Digging around in the cellar, I first thought that this was my case containing a mix of Jadot’s 98/99 Beaune Grèves – often seen in this diary in the last years – but out of the corner of my eye, I though – hmm, that’s not a Grèves! Judging by the labels, both the Rugiens and the Suchots were bought in bulk/barrel. The Clos de la Barre is all Jadot, despite it not saying ‘Domaine’ on the label.
1999 Louis Jadot, Volnay 1er Clos de la Barre
A beautiful long cork that glides out with just the right amount of pull.
A fresh, mulled red fruit with faint sous-bois and herb – compelling stuff. Weighty, supple, still with tannin – it’s a young finishing structure but a wine that is very giving – there’s just enough sweetness and cushioning ‘fat’ to be very moreish. A fine and expanding wave of finishing flavour too. Excellent and certainly with a decent level of maturity.
Rebuy – Yes
1999 Louis Jadot, Pommard 1er Rugiens
Just a rubbish cork – it split in two and the rest comes out in tiny pieces. Despite that Jadot have domaine Rugiens, this shows that they are in the market to buy wine too.
Ooh – no lasting problem from the cork – just an iron-heavy, bloody redness of aroma – ooh – that is sooo good! This shows a similar freshness to the Barre, narrower, less fat but more intensity and line – young but multi-dimensional. Long, staining flavour – absolutely brilliant but despite a fine floral element to the flavour this is really too young – the extra fatness of the Barre making that wine much more approachable today – but Bravo!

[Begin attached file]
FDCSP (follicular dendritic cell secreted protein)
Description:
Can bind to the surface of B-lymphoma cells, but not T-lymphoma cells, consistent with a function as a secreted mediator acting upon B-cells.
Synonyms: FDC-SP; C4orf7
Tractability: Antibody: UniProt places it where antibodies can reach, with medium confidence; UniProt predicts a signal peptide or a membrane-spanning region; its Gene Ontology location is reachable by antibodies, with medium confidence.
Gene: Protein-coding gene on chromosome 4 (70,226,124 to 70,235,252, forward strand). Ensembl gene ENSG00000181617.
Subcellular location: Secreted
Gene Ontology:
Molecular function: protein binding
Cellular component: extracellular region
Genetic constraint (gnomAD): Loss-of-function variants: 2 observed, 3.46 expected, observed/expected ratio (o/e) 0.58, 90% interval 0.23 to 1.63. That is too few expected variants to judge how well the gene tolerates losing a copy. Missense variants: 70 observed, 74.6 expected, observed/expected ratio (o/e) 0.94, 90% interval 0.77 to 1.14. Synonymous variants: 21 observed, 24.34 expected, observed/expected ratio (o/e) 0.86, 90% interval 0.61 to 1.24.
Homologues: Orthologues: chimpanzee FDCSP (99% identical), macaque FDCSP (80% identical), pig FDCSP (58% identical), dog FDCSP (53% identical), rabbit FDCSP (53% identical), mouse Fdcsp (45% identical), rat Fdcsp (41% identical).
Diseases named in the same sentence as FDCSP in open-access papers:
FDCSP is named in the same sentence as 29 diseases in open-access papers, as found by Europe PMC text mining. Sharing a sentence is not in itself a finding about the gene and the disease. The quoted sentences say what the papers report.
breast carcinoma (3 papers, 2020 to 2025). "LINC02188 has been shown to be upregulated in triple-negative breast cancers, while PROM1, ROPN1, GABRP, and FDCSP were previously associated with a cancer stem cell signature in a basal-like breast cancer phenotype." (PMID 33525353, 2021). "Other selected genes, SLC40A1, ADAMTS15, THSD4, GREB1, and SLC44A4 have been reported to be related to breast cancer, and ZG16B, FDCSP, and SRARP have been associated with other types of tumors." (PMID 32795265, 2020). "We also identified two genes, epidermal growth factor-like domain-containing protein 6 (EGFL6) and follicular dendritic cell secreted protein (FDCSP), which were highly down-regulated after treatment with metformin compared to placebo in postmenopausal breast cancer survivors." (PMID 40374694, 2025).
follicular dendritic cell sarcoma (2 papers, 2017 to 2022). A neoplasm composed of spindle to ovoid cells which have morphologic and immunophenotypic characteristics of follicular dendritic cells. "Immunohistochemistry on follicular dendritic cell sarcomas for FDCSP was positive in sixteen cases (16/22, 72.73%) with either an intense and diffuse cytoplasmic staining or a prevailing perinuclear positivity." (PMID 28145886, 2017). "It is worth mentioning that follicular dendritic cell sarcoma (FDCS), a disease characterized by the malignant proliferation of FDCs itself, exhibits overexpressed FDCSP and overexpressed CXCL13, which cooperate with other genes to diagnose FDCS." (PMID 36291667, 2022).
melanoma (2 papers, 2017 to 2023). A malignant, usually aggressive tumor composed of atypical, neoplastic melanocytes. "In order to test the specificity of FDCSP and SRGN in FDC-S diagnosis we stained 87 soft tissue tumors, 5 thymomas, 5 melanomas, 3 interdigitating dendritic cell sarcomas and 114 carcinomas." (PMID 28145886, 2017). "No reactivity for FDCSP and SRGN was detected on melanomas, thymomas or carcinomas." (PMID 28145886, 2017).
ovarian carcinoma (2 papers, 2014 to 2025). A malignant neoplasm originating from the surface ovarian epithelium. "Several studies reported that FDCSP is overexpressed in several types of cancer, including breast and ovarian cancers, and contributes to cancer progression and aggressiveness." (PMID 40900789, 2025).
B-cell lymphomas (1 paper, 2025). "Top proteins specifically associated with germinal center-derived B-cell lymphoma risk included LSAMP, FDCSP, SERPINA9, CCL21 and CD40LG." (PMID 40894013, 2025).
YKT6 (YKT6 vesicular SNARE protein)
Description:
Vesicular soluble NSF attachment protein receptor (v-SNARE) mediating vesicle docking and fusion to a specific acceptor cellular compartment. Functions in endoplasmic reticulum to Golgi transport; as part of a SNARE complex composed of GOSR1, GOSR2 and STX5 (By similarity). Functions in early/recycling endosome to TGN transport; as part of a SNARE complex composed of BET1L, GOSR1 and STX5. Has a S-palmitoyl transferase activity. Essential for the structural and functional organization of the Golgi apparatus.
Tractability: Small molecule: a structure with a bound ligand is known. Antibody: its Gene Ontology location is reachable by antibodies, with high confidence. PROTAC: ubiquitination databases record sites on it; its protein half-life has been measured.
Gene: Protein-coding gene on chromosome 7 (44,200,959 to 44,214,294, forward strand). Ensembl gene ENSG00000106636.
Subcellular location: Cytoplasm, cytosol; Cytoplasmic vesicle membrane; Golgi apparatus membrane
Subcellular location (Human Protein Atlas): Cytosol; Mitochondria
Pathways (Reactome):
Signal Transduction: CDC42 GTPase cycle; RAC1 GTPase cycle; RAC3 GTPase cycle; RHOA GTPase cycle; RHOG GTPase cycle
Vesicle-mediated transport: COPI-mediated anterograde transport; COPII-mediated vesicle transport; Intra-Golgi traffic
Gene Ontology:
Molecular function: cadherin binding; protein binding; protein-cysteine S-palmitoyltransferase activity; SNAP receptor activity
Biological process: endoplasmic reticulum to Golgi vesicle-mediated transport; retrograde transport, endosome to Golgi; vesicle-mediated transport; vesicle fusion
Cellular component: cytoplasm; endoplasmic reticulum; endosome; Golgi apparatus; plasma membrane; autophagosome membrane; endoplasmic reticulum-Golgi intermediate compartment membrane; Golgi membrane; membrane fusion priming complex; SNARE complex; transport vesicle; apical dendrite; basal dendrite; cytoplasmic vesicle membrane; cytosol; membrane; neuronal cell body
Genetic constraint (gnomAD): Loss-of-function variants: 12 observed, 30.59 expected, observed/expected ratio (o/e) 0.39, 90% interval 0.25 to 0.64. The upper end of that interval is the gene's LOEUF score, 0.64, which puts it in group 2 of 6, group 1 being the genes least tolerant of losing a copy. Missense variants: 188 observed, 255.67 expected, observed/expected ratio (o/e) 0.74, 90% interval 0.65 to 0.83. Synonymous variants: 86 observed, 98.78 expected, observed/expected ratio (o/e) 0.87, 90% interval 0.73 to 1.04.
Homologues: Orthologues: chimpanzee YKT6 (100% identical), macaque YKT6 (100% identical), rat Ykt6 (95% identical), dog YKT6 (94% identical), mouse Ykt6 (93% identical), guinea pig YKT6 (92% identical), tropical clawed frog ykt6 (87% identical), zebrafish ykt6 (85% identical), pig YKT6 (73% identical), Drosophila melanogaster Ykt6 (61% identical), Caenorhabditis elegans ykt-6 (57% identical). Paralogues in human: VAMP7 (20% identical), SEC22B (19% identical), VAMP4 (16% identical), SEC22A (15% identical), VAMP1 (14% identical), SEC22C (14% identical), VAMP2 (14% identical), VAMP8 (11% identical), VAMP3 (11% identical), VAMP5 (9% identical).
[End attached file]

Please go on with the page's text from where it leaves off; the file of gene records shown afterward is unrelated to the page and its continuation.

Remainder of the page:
Rebuy – Yes
1999 Louis Jadot, Vosne-Romanée 1er Les Suchots
This time another great cork – at least as good as the one from the Volnay…
Here the nose, whilst open, shows a little less power and volume than the first two wines, but it is both composed and still very impressive – and maybe if you search hard enough, you can probably convince yourself that there’s a little Vosne-spice here too – i.e. there probably isn’t! I love the fact that all three wines have completely different shapes in the mouth; the Volnay was round with a little fat for comfort, the Pommard was more linear and muscular, and here we have a wine with super width – almost a wave of flavour that flows over the palate. Here the flavour impression is one of some maturity and – yes – spiciness of complex fruit. This plays beautifully over the palate, and of the three I would say it is currently the most ‘ready’ – whatever that means. Super wine!
Rebuy – Yes
I’d say that that was a good weekend – and there were 2 of each in the case – so maybe I shall wait 2 more years and drink the ‘poor orphans’ when they are 20 – or maybe not – if I find them again 🙂